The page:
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    • The last time either of the major USA political parties had an old style political convention was over 40 years ago. These days, conventions tend to be largely orchestrated showcases although there is an occasional fly in the ointment.

      The fact that there are so many candidates for the 2020 Democratic nomination makes it more likely than usual. However, the movement away from the caucuses to the primaries has made it improbable. Voters in the later primaries tend to shy away from those candidates that have had poorer results in the earlier primaries.

      There has also been the super delegate ingredient in the Democratic party.

      The result is that these days one of the candidates already has 50% of the delegates before the convention begins.

      This has made the party conventions relatively boring to anyone who is not either a political wonk or a raving fan of the presumed nominee.

      This can be seen in the fact that most of the news organizations tend to give very little airtime to the speaker's platform.

      Conventions of the past were not this way. I can remember my Dad in 1968 sitting down in front of a radio with a sheet of paper to keep a tally of the voting during the Democratic convention. My Dad was not only NOT a member of the Democratic party, he was also an old style independent. Meaning that he was relatively clueless at that time as to the major differences between the Republican and Democratic parties. He did not vote straight ticket and that year he ended up voting for Nixon. But there he was on the night in which the Democratic party was voting for a nominee planning to stay up late into the night to find out who they would nominate.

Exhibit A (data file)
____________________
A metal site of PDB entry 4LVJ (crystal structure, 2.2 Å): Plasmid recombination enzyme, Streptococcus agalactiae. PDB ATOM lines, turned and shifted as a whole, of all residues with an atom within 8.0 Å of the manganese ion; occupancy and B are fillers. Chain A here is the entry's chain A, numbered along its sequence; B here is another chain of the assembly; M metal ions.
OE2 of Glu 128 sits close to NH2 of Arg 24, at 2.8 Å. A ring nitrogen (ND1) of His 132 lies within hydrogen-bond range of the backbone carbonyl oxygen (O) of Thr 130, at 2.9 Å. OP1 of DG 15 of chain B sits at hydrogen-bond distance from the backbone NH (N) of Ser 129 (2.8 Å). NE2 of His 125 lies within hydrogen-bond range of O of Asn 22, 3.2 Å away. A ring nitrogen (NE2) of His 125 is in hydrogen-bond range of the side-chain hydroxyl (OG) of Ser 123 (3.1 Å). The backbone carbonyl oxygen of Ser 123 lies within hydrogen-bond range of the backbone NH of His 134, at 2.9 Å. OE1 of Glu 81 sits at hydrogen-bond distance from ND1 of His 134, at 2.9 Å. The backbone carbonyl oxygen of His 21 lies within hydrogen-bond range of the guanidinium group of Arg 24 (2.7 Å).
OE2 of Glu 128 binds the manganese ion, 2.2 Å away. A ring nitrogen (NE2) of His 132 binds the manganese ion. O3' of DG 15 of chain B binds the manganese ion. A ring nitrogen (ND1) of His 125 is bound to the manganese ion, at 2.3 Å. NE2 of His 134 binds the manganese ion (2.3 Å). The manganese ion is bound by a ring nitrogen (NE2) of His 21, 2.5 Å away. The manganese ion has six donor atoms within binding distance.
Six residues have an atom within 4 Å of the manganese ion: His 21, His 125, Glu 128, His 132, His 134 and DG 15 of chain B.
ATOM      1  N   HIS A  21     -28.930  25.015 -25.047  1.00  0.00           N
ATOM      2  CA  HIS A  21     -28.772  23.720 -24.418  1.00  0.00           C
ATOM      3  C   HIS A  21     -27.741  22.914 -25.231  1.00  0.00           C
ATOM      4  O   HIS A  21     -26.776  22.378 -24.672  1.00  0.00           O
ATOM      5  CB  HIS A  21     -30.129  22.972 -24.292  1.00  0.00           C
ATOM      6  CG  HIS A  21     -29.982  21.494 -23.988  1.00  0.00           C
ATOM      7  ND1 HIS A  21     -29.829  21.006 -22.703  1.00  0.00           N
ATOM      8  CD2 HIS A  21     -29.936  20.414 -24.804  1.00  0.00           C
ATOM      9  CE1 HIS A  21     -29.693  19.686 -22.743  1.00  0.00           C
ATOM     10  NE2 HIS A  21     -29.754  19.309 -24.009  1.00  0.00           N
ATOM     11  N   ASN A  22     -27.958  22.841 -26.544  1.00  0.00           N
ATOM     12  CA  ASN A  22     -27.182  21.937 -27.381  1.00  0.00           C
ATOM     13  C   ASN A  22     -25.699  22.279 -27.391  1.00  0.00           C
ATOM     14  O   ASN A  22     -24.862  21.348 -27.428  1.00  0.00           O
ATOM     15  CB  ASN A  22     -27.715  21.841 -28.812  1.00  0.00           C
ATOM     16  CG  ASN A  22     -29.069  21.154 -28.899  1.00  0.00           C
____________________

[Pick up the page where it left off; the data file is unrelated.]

You wouldn't see that kind of interest among the general public these days!

      For what it's worth, I am not planning on watching or listening to the political conventions of 2020 and have very little interest outside of a small degree of curiosity in who is picked to be the Democratic nominee.

    • If by old fashioned you mean back room deals and suspense, it's very unlikely under modern rules. In part, this was in reaction to the Humphrey gaining the nomination in 1968 without having run in a single primary, then losing to Nixon. Since then, the Dems have tended to rely mainly on primaries with proportional assignment of delegates. Generally speaking, this should yield a more democratic outcome than the old political machines did. Nevertheless, it's still theoretically possible for, say, Biden, Sanders, and Warren to divide the vote such that not even the superdelegates can be decisive on the first ballot. At that point, the superdelegates would be able to vote freely on subsequent ballots and old-fashioned horse trading might come into play. Most analysts say this is not going to happen, but then, they also said that Hillary would win.

    • 1968 was a very unusual year. When the primary season began LBJ was a candidate. He dropped out after the New Hampshire primary at which point McCarthy seemed to be in the lead. But then RFK announced his candidacy on March 16 which produced a shift in expectations. Then MLK was shot. Two months later, RFK was shot. By the time the convention rolled around, the Democratic party had no clear cut mandate as to who to nominate.

      Unless a similare series of events occurs in 2020, I do think that the field will narrow and that the voters will start ignoring the candidates who did poorly in the early primaries. This has been the typical pattern for over 4 decades.

      The only odd convention since 1968 was the 1976 Republican convention and it wasn't as extended as many of the earlier conventions were.